Dear Dumas, … Great hearts are like great stars; they contain their light and heat within themselves. You, then, don’t even have any need of thanks [Dumas had defended Hugo after a personal attack in a newspaper]; but I need to tell you, that every day I esteem you more, not only because you are one of the dazzling lights of our century, but also because you are one of its consolations. So come over to Guernsey; you promised me, you know. Come here so all my family and friends can shake your hand; they will treat you with just the same enthusiasm and devotion as they do me.’ Letter to Alexandre Dumas, Hauteville House, 8 March 1857
Celebrated French author and playwright, Alexandre Dumas (1802-1870), author of The Three Musketeers and The Count of Monte Cristo, was a friend of Victor Hugo since their youth. They were the same age, both their fathers had been successful generals under Napoleon, and both fathers had fallen from Napoleon’s favour. Dumas was by far the best known of Hugo’s friends from the cultural milieu in France to visit him in Guernsey. The Gazette de Guernesey noted his presence in 1857. Hugo was unable to attend Dumas’ funeral in 1870. When Dumas’ body was transferred back to his hometown in 1872, Hugo wrote to Dumas’ son, Alexandre Dumas Jr, himself an author, that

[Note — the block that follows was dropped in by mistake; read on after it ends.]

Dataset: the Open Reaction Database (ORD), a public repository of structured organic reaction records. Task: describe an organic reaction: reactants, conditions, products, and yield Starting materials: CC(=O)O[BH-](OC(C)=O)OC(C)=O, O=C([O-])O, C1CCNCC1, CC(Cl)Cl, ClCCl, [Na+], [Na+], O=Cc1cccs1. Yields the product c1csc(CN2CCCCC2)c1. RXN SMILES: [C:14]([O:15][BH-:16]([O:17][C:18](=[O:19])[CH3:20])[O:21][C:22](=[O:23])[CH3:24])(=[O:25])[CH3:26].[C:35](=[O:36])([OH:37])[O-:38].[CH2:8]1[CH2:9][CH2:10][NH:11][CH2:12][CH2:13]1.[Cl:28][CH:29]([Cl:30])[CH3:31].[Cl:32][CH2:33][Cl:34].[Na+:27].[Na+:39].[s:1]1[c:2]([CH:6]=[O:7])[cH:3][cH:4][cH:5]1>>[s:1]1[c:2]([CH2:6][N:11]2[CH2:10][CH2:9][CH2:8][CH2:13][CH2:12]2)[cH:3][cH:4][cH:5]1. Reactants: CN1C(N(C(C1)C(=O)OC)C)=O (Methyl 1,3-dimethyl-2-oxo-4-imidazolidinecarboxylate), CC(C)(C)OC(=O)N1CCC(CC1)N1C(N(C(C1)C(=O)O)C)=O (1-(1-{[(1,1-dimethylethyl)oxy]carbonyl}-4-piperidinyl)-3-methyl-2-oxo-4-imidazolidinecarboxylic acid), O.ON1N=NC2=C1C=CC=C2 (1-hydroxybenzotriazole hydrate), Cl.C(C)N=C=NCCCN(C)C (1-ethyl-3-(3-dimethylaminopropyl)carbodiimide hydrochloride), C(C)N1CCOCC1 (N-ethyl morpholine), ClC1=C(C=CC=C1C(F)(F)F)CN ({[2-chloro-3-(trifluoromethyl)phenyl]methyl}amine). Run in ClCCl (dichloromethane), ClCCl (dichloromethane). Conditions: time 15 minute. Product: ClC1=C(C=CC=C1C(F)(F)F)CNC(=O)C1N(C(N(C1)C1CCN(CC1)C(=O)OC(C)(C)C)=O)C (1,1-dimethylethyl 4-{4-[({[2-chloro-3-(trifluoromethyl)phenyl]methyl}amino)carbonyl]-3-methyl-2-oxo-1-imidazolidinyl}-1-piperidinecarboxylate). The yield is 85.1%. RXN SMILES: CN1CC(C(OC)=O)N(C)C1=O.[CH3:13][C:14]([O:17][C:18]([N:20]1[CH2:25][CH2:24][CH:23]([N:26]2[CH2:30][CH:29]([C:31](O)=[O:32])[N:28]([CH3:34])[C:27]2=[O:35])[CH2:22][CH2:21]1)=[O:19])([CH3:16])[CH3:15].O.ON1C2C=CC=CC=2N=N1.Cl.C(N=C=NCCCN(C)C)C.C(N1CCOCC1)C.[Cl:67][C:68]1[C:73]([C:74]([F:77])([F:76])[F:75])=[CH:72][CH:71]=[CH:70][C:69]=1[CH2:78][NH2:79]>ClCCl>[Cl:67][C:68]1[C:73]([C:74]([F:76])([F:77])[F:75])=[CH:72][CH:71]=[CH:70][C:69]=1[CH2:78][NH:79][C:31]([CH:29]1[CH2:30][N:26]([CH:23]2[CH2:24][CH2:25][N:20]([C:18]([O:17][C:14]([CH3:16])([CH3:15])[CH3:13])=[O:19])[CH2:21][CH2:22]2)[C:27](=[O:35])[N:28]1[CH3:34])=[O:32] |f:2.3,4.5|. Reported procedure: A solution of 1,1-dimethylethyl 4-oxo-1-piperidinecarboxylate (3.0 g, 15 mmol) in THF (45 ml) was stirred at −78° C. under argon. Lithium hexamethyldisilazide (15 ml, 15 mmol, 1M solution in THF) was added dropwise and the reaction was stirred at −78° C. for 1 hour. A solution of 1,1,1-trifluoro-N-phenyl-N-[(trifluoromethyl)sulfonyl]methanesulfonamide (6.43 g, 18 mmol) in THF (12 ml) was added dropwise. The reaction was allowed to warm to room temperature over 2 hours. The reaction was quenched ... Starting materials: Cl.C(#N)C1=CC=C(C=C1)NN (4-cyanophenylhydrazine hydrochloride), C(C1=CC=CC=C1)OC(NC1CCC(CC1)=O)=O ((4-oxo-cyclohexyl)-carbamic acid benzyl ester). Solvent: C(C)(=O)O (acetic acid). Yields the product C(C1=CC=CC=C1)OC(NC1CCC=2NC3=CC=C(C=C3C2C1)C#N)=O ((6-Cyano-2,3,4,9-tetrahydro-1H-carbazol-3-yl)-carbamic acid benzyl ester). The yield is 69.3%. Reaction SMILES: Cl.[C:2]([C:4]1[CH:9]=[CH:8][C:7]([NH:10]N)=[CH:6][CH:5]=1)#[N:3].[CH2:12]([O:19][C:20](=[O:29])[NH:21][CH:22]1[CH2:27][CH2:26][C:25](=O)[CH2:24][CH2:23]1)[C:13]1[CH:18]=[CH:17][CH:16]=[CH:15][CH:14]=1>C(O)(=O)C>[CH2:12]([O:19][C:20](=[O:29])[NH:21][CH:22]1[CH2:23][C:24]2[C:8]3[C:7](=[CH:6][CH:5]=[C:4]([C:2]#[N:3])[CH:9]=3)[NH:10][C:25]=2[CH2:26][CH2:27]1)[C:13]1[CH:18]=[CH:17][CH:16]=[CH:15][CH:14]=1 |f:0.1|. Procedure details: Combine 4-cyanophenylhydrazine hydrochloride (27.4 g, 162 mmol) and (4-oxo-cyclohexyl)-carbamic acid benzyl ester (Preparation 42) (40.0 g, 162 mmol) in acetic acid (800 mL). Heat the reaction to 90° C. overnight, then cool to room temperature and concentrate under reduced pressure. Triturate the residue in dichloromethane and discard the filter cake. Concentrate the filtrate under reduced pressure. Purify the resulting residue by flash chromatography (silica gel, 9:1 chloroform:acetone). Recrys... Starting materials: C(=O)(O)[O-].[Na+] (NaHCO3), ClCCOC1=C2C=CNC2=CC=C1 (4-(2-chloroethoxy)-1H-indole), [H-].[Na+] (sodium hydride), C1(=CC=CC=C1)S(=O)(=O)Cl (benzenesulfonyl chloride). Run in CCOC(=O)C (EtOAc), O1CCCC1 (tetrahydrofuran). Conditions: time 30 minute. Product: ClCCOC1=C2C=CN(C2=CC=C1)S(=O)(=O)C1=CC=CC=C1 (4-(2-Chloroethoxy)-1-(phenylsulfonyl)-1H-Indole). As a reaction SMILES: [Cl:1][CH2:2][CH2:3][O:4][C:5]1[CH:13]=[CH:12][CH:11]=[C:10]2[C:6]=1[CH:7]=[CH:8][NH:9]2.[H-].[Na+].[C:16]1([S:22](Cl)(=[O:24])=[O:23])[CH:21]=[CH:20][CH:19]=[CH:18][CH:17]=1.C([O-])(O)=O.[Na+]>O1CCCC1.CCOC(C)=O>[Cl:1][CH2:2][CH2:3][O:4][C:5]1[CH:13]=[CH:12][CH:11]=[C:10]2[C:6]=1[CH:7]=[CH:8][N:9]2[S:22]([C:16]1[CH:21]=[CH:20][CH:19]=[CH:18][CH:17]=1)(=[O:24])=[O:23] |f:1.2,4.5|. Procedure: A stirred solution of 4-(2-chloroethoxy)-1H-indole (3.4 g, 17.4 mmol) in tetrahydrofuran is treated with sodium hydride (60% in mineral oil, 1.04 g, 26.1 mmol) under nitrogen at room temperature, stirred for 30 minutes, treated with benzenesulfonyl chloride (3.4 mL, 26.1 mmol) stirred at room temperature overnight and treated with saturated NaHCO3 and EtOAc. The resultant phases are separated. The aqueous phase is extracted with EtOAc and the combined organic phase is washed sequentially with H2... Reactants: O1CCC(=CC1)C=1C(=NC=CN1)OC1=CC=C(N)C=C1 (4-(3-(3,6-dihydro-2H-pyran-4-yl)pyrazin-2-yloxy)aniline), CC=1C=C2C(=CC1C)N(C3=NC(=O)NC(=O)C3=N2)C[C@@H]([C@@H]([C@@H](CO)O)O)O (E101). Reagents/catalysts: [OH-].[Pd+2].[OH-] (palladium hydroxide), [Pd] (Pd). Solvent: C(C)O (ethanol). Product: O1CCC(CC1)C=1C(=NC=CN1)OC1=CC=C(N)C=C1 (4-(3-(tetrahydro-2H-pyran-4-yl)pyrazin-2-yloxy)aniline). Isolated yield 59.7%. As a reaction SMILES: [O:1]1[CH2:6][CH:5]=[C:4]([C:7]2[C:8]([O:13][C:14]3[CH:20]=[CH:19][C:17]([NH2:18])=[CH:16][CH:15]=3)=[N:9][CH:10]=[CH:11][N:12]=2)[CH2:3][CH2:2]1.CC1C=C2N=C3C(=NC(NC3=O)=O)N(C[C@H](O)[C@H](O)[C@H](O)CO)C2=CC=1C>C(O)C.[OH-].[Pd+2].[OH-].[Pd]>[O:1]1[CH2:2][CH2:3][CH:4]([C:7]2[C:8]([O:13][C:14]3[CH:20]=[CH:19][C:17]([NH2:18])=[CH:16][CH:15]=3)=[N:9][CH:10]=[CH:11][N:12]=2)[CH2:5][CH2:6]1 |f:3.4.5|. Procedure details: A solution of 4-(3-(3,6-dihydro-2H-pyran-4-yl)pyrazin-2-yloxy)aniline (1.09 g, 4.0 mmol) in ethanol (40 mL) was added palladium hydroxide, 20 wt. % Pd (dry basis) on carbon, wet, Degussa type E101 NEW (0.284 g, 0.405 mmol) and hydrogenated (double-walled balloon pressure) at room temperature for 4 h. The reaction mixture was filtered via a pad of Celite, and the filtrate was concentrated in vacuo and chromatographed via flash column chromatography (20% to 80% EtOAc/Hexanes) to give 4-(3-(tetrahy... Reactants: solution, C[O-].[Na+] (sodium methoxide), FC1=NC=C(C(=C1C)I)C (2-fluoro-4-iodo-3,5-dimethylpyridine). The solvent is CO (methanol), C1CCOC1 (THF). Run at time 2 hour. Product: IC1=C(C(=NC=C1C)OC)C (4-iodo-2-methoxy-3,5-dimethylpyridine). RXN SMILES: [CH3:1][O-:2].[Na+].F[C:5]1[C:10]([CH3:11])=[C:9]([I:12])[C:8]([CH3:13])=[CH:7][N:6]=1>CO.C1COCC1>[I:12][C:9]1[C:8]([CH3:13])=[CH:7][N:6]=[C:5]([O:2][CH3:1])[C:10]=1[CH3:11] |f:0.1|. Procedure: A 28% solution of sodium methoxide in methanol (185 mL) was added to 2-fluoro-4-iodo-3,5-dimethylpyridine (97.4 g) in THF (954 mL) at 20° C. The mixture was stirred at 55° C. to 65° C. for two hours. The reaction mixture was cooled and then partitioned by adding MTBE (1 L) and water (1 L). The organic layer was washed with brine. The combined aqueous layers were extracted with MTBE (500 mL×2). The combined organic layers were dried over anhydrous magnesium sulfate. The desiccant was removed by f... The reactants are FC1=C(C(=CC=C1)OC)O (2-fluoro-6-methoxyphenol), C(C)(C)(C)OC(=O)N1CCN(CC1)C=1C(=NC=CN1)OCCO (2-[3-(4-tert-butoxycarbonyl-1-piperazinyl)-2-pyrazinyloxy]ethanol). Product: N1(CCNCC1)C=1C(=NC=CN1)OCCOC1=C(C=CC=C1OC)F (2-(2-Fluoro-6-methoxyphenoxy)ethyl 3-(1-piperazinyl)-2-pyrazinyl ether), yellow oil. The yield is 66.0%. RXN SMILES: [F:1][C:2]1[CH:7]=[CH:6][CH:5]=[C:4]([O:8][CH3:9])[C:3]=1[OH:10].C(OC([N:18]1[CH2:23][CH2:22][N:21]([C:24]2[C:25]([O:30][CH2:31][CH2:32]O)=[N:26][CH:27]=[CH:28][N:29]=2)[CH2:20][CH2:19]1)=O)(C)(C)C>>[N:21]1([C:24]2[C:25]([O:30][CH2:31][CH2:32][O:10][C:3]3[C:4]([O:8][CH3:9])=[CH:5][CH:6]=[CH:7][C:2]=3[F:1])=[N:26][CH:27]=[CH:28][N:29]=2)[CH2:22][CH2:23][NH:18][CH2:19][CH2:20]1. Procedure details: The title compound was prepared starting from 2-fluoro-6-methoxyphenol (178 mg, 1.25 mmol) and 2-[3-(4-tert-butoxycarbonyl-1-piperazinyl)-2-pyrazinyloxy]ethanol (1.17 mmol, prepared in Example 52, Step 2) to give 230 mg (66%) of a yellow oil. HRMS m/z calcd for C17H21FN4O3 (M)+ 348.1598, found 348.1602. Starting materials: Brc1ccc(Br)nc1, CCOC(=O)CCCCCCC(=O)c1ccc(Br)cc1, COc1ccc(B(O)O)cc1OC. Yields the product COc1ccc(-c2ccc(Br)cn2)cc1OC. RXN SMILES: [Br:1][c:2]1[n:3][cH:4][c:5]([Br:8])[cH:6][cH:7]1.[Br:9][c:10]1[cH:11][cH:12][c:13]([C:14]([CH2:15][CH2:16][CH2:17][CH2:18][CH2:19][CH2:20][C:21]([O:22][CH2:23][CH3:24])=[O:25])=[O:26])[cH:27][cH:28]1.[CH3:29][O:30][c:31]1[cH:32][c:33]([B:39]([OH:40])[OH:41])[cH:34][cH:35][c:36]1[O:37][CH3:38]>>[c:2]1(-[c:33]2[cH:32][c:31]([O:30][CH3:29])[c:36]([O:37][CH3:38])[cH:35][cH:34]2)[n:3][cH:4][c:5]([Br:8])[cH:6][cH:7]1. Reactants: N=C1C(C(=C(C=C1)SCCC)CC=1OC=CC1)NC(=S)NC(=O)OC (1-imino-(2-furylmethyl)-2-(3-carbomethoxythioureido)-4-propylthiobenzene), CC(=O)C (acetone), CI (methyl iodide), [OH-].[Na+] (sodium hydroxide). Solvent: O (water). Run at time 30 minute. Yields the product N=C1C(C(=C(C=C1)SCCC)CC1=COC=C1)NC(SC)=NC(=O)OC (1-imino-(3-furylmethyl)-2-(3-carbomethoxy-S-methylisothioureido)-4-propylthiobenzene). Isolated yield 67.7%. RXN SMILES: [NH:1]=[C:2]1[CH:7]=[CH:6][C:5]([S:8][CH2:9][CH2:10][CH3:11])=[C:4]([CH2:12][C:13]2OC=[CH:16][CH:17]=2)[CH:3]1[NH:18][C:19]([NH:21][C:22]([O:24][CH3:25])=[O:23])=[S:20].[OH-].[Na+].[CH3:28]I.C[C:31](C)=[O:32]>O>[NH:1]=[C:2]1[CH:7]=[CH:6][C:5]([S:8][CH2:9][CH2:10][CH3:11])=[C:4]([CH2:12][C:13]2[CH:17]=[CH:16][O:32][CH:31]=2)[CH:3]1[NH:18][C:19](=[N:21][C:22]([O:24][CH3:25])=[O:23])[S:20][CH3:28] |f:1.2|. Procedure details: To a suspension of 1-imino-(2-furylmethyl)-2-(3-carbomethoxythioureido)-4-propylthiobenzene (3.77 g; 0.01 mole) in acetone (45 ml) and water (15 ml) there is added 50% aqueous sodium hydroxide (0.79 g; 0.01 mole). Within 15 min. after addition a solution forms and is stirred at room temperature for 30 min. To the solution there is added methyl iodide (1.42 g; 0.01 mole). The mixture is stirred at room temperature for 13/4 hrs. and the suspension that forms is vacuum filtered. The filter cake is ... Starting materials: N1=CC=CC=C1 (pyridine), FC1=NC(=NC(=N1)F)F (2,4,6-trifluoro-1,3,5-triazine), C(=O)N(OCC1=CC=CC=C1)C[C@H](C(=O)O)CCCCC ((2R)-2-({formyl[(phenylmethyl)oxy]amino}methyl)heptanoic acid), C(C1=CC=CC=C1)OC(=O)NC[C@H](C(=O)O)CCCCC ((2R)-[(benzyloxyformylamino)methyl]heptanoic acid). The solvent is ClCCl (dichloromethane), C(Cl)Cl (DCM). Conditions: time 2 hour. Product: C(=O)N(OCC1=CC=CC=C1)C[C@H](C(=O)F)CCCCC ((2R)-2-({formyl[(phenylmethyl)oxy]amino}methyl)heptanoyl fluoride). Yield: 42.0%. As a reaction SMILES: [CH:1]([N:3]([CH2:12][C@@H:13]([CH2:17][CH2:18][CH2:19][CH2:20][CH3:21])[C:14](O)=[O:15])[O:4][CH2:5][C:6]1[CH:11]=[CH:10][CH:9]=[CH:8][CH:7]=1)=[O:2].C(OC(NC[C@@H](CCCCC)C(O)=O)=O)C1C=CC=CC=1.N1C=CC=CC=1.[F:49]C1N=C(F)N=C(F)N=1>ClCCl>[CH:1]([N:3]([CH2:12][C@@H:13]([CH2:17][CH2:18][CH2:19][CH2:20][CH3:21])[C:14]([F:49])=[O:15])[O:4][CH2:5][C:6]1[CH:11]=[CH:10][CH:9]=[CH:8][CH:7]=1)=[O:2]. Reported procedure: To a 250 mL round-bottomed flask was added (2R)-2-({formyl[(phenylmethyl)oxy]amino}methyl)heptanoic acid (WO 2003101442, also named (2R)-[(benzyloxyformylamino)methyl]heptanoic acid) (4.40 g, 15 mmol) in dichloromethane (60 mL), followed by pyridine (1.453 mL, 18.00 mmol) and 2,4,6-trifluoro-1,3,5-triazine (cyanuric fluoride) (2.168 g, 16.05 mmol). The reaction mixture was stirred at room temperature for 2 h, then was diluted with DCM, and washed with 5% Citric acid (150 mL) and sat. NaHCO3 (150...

‘… the name of Alexandre Dumas is more than French, it is European; it is more than European, it is universal … Your father and I were young together. I loved him and he loved me … Today I shall not be one of those who accompanies him to his final resting-place. But his soul sees mine. In a few days I will soon do what I can’t at this moment do – I will go, alone, to his place of rest, and I shall repay at his tomb the visit he made to me in my exile’.
This rose is a scented, repeat-flowering Hybrid Perpetual, which was bred and named for Alexandre Dumas in 1861 by Margottin, France, and is planted in the southern section of the Victor Hugo Garden which represents Victor Hugo’s youth. It was obtained from Roses Loubert.